Methodological quality of the review: Low confidence
Author: Lu VH, Goldberg I, Lu CY
Geographical coverage: United States of America (USA), United Kingdom (UK), Australia, Canada, Israel, Finland and others
Sub-sector: Medication adherence and persistence
Equity focus: Not specified
Review type: Other review
Quantitative synthesis method: Narrative/thematic synthesis
Qualitative synthesis method: Not applicable
Background: Pharmacoepidemiology applies epidemiologic methods to assess the use of pharmaceutical products and patient outcomes under non-experimental situations, for which various data sources – such as patient questionnaires, medical and administrative records – can be used. The quality of data collected from patient questionnaires is low due to recall bias and participation rates. Therefore, researchers/investigators frequently use large healthcare databases, such as pharmacy claims databases and general practitioners’ records.
These databases are often representative and complete for very large number of patients and comprehensively cover different drug groups, patient populations and geographical regions, from which patterns of medication use (e.g. selection of drug therapies, adherence) in clinical practice over time can be described. It can also reflect real-world settings with respect to patient behaviour and prescriber and other healthcare provider choices.
Objectives: To summarise observational studies that focus on the use of glaucoma medications and to identify gaps in knowledge to guide future investigation.
Main findings: In this review, 55 observational studies were identified. They were classified according to the predominant area of focus into trends in prescription choices (n=13); adherence, persistence or both (n=31); rational use of medications (n=9); and policy-related issues (n=2). Studies by countries were USA (n=31), UK (n=8), Australia (n=3), Canada (n=1), Israel (n=3), Finland (n=1) and others (n=8). Authors noted that most studies have focused on adherence to glaucoma medications and changes in treatment choices. Authors also noted that the use of newer glaucoma medications such as prostaglandin analogues has increased substantially over the last decade across countries.
There are major gaps in knowledge regarding prescribing patterns by prescriber specialty (ophthalmologists, primary care physicians and optometrists), medication related problems and subsequent adverse health outcomes. These gaps should be addressed in future studies according to the authors, particularly analysis of prescribing patterns and medication-related problems by prescriber specialty.
Methodology: Authors conducted a search on the following databases: Medline (from 1950), EMBASE (from 1980) and PUBMED (from 1949) through to December 2009. Search terms include: drug utilisation, physician’s practice patterns, drug prescriptions, pharmaceutical services, medication adherence, ocular, ophthalmic and glaucoma. Non-original articles and clinical studies investigating the efficacy, safety, or both, of a drug or drug group were included in this study.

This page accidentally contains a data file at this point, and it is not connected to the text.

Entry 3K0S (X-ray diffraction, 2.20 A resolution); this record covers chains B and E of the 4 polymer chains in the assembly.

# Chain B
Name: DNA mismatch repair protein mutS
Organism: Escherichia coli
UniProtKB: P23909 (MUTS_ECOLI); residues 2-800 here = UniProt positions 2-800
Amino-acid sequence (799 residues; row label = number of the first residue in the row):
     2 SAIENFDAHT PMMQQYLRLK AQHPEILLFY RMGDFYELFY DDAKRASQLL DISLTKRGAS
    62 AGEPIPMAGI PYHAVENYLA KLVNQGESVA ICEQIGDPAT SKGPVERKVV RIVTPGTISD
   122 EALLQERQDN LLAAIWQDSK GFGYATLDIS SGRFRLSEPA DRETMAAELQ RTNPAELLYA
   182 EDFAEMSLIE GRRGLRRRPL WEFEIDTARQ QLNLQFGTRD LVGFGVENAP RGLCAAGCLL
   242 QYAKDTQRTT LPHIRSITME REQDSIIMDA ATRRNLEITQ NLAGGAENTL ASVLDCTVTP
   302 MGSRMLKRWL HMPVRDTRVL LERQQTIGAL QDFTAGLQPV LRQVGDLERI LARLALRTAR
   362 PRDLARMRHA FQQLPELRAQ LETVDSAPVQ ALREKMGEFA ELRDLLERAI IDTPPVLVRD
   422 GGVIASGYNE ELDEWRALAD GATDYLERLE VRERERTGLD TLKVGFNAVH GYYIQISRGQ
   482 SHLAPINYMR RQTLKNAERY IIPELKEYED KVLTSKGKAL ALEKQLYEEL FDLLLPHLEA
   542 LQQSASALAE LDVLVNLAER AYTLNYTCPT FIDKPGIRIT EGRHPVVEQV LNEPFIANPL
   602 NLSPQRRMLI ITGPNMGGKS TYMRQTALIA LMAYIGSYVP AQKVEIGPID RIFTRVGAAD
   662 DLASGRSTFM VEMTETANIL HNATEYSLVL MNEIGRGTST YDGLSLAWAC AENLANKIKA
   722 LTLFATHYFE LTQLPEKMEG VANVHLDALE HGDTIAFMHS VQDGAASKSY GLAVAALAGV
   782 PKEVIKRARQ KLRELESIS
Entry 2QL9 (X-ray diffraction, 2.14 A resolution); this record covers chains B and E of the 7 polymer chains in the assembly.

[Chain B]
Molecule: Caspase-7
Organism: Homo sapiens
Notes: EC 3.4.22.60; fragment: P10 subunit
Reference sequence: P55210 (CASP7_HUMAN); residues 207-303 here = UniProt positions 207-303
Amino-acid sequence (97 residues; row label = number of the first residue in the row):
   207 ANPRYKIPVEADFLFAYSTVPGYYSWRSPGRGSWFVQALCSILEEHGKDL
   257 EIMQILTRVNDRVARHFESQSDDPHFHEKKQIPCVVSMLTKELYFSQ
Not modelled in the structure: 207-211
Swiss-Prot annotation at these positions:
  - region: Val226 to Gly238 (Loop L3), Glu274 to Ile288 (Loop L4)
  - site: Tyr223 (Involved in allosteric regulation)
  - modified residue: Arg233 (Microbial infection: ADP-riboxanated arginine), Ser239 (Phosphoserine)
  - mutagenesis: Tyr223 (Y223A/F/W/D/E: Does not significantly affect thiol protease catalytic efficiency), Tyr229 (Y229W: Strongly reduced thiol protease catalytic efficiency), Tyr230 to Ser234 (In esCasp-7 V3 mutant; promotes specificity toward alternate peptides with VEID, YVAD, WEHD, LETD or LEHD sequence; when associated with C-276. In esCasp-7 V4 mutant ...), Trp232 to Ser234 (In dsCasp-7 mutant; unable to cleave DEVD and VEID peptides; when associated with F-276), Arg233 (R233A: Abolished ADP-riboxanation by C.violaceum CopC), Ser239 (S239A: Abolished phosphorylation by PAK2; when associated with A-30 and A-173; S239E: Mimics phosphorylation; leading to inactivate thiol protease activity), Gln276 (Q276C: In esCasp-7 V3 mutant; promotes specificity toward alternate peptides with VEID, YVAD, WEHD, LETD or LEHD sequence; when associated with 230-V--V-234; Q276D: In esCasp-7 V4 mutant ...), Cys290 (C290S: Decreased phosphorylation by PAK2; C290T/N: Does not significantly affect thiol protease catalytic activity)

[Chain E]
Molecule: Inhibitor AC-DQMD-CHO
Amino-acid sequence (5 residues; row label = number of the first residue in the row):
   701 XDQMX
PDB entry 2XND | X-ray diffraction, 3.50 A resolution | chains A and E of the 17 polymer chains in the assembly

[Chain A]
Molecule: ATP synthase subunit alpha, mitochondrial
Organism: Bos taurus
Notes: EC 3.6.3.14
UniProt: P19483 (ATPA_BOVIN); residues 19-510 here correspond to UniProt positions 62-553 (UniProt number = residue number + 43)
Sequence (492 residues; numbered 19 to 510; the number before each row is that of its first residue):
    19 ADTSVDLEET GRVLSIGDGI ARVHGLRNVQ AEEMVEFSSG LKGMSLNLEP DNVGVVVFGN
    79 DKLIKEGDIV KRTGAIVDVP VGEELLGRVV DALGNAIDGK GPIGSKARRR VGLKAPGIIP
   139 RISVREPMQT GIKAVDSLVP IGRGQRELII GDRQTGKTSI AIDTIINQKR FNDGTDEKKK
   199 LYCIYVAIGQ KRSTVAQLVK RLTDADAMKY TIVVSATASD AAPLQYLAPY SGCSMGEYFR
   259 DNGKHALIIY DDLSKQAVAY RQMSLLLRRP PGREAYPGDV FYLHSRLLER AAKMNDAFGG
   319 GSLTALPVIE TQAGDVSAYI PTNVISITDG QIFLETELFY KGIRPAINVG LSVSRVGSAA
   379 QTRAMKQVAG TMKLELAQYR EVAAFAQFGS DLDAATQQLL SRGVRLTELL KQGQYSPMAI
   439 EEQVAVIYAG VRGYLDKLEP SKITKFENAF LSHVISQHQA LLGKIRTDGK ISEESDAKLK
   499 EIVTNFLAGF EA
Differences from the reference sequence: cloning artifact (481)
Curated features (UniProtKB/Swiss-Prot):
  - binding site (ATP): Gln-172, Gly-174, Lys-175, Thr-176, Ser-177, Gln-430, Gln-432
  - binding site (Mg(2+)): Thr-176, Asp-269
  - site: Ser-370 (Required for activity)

Studies using questionnaires or medical chart review and studies written in English were excluded. Only articles in which medication use was a main outcome measure were included. Reference lists of included studies were also reviewed as part of the search strategy. Two authors examined these titles and abstracts for inclusion. Key features (study population, data sources, outcome measures, main findings) of the selected studies were extracted and summarised. Authors conducted a narrative synthesis of included studies.
Applicability/external validity: The authors did not discuss the applicability/external validity of the results.
Geographic focus: The review focused on all countries, however almost all studies included in the review were from high-income countries, mainly the USA.
Summary of quality assessment: Overall, there is low confidence in the conclusions about the effects of this study as major limitations were identified. Authors did not conduct thorough searches of the literature, indicating the presence of publication bias within the review. In addition, language bias was not avoided as articles written in English only were included in the review. It is not clear from the review if appropriate methods were used to screen studies for inclusion and to extract data of included studies. As such it is not clear if selection bias was avoided and if results of included studies were reliably reported within the review. In addition, authors did not asses the methodological quality of included studies.